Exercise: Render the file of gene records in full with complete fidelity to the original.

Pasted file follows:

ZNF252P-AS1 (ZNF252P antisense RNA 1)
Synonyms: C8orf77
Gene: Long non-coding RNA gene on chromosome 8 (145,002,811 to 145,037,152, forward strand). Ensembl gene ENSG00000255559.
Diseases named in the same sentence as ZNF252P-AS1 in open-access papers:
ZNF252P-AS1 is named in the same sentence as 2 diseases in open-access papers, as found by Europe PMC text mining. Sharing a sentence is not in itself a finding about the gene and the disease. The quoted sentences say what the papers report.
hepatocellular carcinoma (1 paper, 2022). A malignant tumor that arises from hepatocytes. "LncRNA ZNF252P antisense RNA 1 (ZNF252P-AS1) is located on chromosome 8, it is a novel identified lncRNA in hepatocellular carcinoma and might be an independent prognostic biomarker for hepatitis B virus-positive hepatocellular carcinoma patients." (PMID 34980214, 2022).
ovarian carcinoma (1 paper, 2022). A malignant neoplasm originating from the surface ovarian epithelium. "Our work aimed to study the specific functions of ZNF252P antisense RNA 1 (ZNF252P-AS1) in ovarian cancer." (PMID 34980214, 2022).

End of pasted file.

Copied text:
ZNF252P-AS1 (ZNF252P antisense RNA 1)
Synonyms: C8orf77
Gene: Long non-coding RNA gene on chromosome 8 (145,002,811 to 145,037,152, forward strand). Ensembl gene ENSG00000255559.
Diseases named in the same sentence as ZNF252P-AS1 in open-access papers:
ZNF252P-AS1 is named in the same sentence as 2 diseases in open-access papers, as found by Europe PMC text mining. Sharing a sentence is not in itself a finding about the gene and the disease. The quoted sentences say what the papers report.
hepatocellular carcinoma (1 paper, 2022). A malignant tumor that arises from hepatocytes. "LncRNA ZNF252P antisense RNA 1 (ZNF252P-AS1) is located on chromosome 8, it is a novel identified lncRNA in hepatocellular carcinoma and might be an independent prognostic biomarker for hepatitis B virus-positive hepatocellular carcinoma patients." (PMID 34980214, 2022).
ovarian carcinoma (1 paper, 2022). A malignant neoplasm originating from the surface ovarian epithelium. "Our work aimed to study the specific functions of ZNF252P antisense RNA 1 (ZNF252P-AS1) in ovarian cancer." (PMID 34980214, 2022).